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Dear Parent,

This year our school will be administering the Riverside Insights, The Iowa Assessments Forms E and G achievement test. This assessment is published by Riverside Insights, and in partnership with ACSI, is being made available to Christian schools across the nation and around the globe.

Be assured that The Iowa Assessments from Riverside Insights are evidence-based, technically sound assessments that measure student achievement and growth against next generation learning standards for grades K—12. 

The Iowa Assessments are built to a carefully constructed test blueprint and content specifications focused on current best-in-class state, national, and international benchmarks and standards of educational achievement. It is designed to allow for comparisons and interpretations of growth and college and career readiness. It measures concepts, processes, and objectives taught throughout the nation in Reading, Written Expression, Mathematics, Science, and Social Studies. The Iowa Assessments includes additional subtests in Vocabulary, Spelling, Capitalization, Punctuation, Computation, Word Analysis, and Listening. This complete testing program provides teachers and parents with valuable and in-depth information in all subject areas.

Scores that are familiar to you from our previous testing program (Terra Nova) are included in The Iowa Assessments score reports: percentiles, standard scale scores, stanines, and grade equivalents. Diagnostic scores such as the Lexile and Quantile, along with skill and core domain alignment and cognitive data on three levels, are also included.

This assessment program also includes new services that will help our school make the most effective use of testing results. These enhancements include a quick turn-around time for receiving test results and professional development for our teachers.

Percentile Rank (PR)

The percentile is a score that shows the relative standing of a student compared to other students. For example, if a student received an 75 national percentile score on a specific subtest, she scored above 75% of students in a norming group that took the same subtest. This norming group has the same characteristics as the national population of students, which is why the score is known as a national percentile.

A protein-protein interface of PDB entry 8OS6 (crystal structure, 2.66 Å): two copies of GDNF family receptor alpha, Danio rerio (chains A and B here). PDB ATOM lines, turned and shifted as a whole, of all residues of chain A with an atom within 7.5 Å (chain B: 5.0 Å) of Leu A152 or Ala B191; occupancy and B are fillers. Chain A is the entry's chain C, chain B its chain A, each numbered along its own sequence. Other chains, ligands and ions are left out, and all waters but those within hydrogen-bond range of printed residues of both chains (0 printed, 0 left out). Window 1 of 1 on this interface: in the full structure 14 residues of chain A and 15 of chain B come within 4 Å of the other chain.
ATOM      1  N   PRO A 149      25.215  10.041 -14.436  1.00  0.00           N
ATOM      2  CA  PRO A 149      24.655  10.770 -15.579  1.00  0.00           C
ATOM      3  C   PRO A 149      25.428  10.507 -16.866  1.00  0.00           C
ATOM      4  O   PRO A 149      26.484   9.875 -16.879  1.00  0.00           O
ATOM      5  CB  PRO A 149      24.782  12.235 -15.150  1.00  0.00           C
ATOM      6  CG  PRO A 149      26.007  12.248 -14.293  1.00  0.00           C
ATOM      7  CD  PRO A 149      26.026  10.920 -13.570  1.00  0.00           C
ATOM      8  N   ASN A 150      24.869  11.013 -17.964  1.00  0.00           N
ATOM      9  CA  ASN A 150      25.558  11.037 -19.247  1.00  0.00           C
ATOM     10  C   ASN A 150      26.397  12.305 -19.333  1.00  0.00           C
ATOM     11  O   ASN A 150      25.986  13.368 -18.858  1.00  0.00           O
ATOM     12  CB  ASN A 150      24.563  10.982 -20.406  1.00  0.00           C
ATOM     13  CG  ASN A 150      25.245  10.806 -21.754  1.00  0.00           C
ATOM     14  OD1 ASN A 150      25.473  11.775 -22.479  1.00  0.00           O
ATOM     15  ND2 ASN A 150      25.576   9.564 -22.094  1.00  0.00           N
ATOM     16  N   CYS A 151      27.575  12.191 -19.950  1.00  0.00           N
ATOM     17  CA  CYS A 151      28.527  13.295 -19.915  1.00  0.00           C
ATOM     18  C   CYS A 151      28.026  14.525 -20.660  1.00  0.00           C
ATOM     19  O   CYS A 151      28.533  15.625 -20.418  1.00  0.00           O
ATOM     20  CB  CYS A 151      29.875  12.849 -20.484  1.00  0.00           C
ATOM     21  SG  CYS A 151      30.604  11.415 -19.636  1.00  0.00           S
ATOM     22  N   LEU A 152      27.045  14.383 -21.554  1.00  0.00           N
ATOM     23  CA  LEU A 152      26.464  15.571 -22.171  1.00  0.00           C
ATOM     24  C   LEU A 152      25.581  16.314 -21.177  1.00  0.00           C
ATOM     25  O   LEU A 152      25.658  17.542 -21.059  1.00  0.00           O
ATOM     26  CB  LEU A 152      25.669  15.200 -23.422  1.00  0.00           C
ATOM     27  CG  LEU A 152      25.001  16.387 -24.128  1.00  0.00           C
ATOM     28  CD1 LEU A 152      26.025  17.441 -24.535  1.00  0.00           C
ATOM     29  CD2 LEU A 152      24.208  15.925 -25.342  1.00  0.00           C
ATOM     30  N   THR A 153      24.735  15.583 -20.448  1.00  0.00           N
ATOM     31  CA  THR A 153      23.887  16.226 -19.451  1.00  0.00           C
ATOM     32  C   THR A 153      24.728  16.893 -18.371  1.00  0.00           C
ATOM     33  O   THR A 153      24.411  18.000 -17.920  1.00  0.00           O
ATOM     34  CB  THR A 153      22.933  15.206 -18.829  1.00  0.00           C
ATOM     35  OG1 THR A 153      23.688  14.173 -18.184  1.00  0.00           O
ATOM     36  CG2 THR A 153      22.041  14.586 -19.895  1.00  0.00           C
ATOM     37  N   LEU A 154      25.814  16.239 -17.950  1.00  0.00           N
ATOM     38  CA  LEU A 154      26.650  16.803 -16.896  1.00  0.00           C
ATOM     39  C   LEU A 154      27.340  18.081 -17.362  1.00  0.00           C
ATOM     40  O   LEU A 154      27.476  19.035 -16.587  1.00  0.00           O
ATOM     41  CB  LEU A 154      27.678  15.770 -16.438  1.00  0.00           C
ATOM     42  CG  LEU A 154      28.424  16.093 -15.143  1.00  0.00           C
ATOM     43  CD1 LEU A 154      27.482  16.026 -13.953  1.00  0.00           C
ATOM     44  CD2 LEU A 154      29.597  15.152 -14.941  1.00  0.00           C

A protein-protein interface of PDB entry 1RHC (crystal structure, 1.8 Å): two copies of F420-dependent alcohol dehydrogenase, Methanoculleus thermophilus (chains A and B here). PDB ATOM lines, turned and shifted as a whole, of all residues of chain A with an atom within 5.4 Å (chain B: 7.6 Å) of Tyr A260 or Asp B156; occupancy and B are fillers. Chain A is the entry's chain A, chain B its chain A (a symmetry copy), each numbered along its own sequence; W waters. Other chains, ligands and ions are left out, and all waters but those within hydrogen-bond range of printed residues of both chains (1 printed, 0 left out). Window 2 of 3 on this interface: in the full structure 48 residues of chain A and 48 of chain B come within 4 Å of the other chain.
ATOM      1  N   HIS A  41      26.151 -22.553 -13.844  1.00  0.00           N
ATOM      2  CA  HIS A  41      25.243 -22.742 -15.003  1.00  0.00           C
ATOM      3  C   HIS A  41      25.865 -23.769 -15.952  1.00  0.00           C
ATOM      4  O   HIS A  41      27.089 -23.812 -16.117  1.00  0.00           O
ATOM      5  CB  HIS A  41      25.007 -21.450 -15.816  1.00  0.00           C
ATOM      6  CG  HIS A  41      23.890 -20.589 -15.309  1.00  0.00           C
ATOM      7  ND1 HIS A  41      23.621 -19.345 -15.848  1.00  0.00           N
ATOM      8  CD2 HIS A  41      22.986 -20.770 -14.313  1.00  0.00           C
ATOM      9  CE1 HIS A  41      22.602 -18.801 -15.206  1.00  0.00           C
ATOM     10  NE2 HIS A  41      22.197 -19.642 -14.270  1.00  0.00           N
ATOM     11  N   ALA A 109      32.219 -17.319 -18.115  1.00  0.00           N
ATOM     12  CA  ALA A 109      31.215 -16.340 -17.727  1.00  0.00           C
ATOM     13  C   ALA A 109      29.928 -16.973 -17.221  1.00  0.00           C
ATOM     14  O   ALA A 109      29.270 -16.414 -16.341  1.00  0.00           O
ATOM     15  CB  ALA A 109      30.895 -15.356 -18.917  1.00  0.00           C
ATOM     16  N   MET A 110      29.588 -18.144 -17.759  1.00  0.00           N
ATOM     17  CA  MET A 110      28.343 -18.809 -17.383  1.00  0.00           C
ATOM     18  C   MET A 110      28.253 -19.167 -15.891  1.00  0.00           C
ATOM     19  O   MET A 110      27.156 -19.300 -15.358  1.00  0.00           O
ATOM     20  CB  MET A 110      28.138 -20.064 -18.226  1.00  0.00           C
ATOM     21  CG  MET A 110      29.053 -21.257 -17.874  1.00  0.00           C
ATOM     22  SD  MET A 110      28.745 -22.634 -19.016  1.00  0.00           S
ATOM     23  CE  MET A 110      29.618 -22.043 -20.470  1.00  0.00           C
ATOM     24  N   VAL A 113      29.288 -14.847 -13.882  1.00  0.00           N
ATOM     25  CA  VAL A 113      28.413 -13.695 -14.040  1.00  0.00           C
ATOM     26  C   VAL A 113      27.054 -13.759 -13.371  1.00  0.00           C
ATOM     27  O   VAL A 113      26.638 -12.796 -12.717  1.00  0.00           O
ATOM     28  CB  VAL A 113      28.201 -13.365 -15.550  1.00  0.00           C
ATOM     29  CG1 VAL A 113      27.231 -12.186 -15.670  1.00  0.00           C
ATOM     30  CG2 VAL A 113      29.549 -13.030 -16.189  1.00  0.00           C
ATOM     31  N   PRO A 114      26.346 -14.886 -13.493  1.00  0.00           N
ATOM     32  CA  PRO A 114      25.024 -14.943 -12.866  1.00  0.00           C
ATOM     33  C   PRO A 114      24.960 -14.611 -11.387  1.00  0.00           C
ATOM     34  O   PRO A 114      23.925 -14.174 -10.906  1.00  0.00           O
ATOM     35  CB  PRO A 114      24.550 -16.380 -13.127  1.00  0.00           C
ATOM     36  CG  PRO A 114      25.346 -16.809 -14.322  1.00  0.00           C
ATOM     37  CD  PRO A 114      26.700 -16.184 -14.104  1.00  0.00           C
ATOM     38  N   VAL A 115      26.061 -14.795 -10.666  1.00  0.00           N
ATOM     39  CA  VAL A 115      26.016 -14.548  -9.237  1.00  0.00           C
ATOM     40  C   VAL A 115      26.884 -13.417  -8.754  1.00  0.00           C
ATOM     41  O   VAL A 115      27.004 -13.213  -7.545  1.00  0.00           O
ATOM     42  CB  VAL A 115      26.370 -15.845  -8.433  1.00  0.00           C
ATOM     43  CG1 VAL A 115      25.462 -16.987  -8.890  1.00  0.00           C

The Iowa Assessments is standardized so that the majority of students in the norming group score close to the 50th percentile and fewer students in the norming group score at the lower and upper ends of the range. This causes score intervals near the 50th percentile to be closer together, and, at the lower and upper ends of the range, farther apart (a bell-curve).


If that same student received a 62 ACSI Local Percentile score, she scored above 62% of all ACSI students that took the same subtest.

A student’s ACSI Local Percentile score is typically lower than her national percentile score because the ACSI student population’s percentile on all subtests is typically higher than the national percentile, which is 50. In other words, ACSI students score higher overall than the national population of students on The Iowa Assessments. When an individual student is compared with each of these groups, her score will appear lower when compared with the ACSI group and higher when compared with the national group.

Stanine (S)

The term “stanine” is a blended word that originates from the phrase, “standard of nine,” referring to a scale of nine units. A student’s stanine score is related to his percentile score but is more simplistic. Generally, a stanine of 1, 2, or 3 is considered in the “below average” range of achievement; 4, 5, or 6 is in the “average range”, and 7, 8, or 9 is in the “above average range”. Since the stanine is derived from the percentile rank, the two scores are often listed together in the same column, for example, 65-6.

Standard Score (SS)

The standard score describes a student’s location on an achievement continuum or scale that in most cases spans the complete range of Kindergarten through Grade 12. These scores can range in value from 80 to 400. In other words, we would expect to see a child’s standard score rise each year in a given content area.

Standard scores have no readily apparent meaning when viewed alone, but when you compare a student’s standard score with a class, grade level, or national group average, you get a picture of how that student is achieving compared to these groups. Standard score comparison charts are accessible in DataManager for the school to view.

Grade Equivalent (GE)

The grade equivalent (GE) provides basic development information: below grade level, grade level, and above grade level. The year and month listed on a GE score, e.g., 6.3 for a student in grade 3, is often misinterpreted as- the third-grade student is at sixth grade, third month achievement level. In reality, the score is suggesting that the average sixth grader in the third month would receive the same score if he/she took this third-grade subtest. Please do not misinterpret the GE this way as it is not a diagnostic score, rather, it is a snapshot of achievement level.

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